DATA Play 10
Past, Present and Future
Rolle Marquee, University of Plymouth
Friday 1 November 2019
9.30am to 4.30pm
DATA Play 10 is coming soon and we want you to get involved!
We’re excited to be running another DATA Play day on the 1 November 2019. Once again we will be working with local talent and tech companies to explore how open data and technology can be used to help the Council deliver services in new ways. Impact Lab and the Police Stop and Search department will also be joining us to see if our DATA Play community can help with their challenges.
DATA Play is about working with local talent and tech companies to explore how open data and technology can be used to help us deliver services in new ways. Visit the DATA Play page to see what’s happened at previous DATA Play days.
You can play as a team, meet people on the day or experiment on your own – whatever works for you! It’s free to join, so whatever you’re good at – coding, analysis, mapping, graphics, thinking – come along and join in the fun!
Help us create Parks for the future: parks that celebrate nature and biodiversity; parks that deliver healthy environments for people; parks that are fit to adapt to climate change and parks that celebrate Plymouth’s local history and character.
Come and share your ideas for how technology can help us do this. We hope to be able to award funding to some of the best ideas with practical applications.
Some of our challenges/ideas. Feel free to expand and develop these, or come up with your own:
- Digital noticeboards to tell people what is going on.
- Maps you can ask questions of.
- Ways to capture data in the park such as air quality/bird/people movements and share it meaningfully and creatively to influence use and maintenance of the park.
- We are planting an arboretum for the future at Central Park – can you help us show the public what it will look like in 50/100 years’ time?
- How we can use mapping/GIS data (linked with smartphones) to interpret historical, wildlife and other features of interest around the Hoe?
Devon and Cornwall Police
We want to use this Event to find new ways of improving the way we use Stop & Search powers which reduces crime whilst maintaining public confidence.
- We want ideas about how we can use this data and visualise it in ways that help people see what is being delivered, how and where.
- We want to present data in a way that engages people across the city, whilst presenting some of the key facts and messages around Stop & Search.
- We want to use data to help us communicate with the right people, in a way that encourages them to talk back.
- We want to know what data can tell us about which communities and demographics are most affected by the use of Stop & Search powers.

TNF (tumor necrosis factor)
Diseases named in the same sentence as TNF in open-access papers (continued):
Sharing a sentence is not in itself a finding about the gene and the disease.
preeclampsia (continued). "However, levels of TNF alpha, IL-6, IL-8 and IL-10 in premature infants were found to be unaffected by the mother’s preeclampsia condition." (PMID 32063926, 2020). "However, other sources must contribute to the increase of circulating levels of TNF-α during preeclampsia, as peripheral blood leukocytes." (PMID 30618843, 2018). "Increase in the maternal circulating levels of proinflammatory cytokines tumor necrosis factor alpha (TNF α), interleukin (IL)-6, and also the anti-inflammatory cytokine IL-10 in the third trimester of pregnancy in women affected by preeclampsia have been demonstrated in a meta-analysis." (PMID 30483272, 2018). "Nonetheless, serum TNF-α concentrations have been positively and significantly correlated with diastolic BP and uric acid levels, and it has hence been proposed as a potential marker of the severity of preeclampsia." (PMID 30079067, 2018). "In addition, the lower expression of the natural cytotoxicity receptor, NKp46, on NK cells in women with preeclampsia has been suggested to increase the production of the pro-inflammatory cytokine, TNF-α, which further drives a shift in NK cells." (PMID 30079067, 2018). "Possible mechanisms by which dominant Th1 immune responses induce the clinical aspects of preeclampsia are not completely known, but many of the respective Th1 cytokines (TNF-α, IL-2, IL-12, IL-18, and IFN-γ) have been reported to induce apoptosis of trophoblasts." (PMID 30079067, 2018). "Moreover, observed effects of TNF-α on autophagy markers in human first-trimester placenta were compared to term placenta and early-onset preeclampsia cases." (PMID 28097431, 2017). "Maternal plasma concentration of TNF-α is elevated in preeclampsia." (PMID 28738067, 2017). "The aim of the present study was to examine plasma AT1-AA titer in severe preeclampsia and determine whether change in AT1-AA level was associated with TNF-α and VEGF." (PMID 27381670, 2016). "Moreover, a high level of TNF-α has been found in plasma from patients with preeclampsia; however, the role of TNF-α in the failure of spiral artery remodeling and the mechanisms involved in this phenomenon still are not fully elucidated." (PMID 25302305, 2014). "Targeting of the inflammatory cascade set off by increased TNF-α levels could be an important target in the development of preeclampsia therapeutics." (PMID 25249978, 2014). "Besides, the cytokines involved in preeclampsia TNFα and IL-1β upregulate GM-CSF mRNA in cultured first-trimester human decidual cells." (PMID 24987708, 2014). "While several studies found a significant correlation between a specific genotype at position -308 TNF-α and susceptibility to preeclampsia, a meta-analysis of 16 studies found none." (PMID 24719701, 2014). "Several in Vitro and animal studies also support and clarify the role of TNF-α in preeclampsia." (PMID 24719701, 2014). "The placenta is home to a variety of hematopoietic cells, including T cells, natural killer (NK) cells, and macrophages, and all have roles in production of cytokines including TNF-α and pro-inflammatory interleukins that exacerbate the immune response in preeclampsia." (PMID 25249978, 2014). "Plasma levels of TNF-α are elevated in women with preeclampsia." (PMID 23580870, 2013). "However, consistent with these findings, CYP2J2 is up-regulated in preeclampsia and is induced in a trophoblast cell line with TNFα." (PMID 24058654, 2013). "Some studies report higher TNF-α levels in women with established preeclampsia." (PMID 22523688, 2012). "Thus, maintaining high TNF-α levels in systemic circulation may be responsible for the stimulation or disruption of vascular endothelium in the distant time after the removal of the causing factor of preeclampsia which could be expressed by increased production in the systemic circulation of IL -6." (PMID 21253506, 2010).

- We want to find connections between those affected by Stop & Search and other services they may use in the city. This will allow us to shape our prevention work within our communities and build confidence with those who may experience Stop & Search.
How come, with the not inconsiderable investment in environmental data science and climate change modelling, we are so surprised by the Climate Emergency? For all our data literacy, our ability to ‘feel’ data is a missing ingredient in our ability to change our behaviour.
As Allegra Fuller Snyder suggests “Literacy creates distance”, how can we dive into data meaning using human data narratives, game play and storytelling to ensure things are felt a little closer to home, rather than somewhere far away? Its not just about numbers, what playful strategies can be developed to give data meaning.
Behaviourables and Futurables
Many of our challenges are about enabling people to change behaviours. By looking at our past behaviours we should be able to understand why we are behaving so badly now, and possibly imagine our potential futures.
Behaviourables and Futurables anticipate design strategies for visualising and modelling urban and rural activity, drawing on a variety of data sets (environmental, civic and financial) to build models of the past, present and potential futures.
“We are very much concerned with generating futuribles – maybe that’s because the more we can dream up alternative futures the more changeable the present can become.”
Roy Ascott, BEHAVIOURABLES AND FUTURIBLES. Control, London, 1970, Nº 5
- How can we understand complex human behaviour by exploring the entanglement of multiple data sources?
- Are there things we can wear, share and show that reveal the complex interplay of reveal our complicity in our shared behaviours?